On Friday we strolled along a local festive light strewn street and made our way to a wine cellar for a tasting event.
I am now about to tell you something that will stun you, dear readers from California and France. In Britain we do make wine and sparkling at that. There you are, our secret is out. With the warmer climate we have been having vineyards are popping up in the South of the UK like rabbits, from Cornwall to Kent. We aren't knocking out rubbish either. Our local vineyard has made a sparking wine that beat Bollinger in blind tastings, so I was told.
Whilst sampling the local bubbly I listened to the benefits of our local soil and climate on vine growing. Apparently we are 70 miles from Champagne as the crow flies and our subsoil, being limestone, is similar. The Champagne subsoil dips under the channel then pops up at the South Downs of England or thereabouts and the South Downs themselves provide a rain shadow. This means that, to my absolute delight I live in the goldilocks zone of wine making in Britain, or one of them.
I made numerous notes as I drank. It appears, from my scrawls, that the dimness of the room combined with several half glasses of sparkling caused me to become quite deluded in my Mr Him. I can think of no other explanation for my last notation.
Once the buds burst in the spring the vines must be protected from frost, which in the UK is still a risk in April. This means dedicated people go out at night once the thermometer reaches 1 degree and light tin pots of paraffin wax walking them down the rows so as the warm air mixes over the vines and frost does not settle. I can tell you, dear reader, that if those dedicated peoples didn't do so I certainly would be tempted to heat up the air around those said dedicated peoples with a bit of nagging.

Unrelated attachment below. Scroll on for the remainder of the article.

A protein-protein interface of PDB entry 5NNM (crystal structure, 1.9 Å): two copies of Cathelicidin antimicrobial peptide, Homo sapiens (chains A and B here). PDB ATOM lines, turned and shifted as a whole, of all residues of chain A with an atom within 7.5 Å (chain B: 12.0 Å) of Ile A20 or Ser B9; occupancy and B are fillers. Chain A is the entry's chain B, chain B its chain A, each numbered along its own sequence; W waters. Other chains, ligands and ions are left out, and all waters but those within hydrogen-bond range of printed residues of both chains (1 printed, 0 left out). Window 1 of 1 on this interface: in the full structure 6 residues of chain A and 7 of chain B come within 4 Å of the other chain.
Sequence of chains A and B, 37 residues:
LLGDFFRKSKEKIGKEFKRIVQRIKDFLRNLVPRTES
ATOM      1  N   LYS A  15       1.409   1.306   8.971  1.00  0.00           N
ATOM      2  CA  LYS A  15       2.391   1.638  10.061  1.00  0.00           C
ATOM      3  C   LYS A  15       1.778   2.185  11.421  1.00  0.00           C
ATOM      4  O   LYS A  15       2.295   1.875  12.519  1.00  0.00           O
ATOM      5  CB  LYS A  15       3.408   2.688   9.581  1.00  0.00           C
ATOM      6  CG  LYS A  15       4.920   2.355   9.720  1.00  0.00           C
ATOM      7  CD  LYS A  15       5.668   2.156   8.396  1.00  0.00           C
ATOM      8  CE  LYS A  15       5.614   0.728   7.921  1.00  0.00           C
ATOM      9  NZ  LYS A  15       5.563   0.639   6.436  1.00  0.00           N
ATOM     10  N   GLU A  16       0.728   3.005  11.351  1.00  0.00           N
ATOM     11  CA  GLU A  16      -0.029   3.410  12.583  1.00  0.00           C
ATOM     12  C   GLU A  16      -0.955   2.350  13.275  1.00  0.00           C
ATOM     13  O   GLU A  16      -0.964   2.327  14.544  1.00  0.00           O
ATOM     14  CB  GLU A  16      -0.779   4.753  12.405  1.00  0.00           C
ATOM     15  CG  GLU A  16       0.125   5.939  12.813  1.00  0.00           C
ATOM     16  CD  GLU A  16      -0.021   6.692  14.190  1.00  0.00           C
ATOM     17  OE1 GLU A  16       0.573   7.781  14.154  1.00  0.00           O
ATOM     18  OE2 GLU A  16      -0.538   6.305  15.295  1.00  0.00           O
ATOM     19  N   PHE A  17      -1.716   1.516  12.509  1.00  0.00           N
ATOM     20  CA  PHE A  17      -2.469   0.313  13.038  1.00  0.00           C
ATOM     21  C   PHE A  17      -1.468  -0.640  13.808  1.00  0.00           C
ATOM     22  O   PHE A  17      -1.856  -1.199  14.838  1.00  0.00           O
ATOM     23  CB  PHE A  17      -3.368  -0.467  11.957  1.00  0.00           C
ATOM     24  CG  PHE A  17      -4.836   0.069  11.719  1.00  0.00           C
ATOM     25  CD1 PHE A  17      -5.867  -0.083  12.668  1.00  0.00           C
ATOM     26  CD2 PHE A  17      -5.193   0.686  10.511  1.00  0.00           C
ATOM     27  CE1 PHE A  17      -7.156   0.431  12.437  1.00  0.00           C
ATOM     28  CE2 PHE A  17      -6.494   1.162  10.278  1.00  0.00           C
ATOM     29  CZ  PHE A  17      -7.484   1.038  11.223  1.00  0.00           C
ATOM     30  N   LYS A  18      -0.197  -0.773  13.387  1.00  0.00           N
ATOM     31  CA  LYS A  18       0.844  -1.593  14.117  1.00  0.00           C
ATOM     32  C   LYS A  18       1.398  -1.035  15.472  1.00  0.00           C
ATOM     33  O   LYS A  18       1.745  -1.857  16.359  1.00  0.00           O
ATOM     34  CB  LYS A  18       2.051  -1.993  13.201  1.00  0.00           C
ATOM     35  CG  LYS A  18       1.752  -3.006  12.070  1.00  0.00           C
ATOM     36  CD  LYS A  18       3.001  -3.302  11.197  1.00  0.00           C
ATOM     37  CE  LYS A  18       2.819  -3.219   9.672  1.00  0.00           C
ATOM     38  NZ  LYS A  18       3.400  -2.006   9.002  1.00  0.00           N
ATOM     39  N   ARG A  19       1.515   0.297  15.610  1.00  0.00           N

The buds have to survive until June. Then, as summer arrives, the flower emerges along with tennis whites. Wimbledon is upon us and we know what happens then, rain. Wine making in Britain is not a venture to take on lightly.
At one time, in France, it was thought sparkling wine was the work of the Devil and a monk called Don Perignon was tasked with removing the bubbles that had formed naturally. However across the channel, London was reveling in sparkling wine and artificially creating bubbles by adding yeast. This caused the continentals to go back to Don Perignon and say 'Hey, Monksy, put the bubbles back, we were wrong,' or something rather like that.
Rain, frost and tin pots of paraffin aside our local vineyard has produced award winning sparkling wine, including the 2010 best sparkling wine in the world.
During the evening we tried very generous measures, half glass each time, of 6 different vintages and grapes. With each pouring the room got louder and conversations more bubbly. English reserve was set aside and the cellar became a venue of first names and handshakes, some laughter too.
PS I'm making use of my animal print scarf, fashionably long and tassled, to adorn my jean clad knees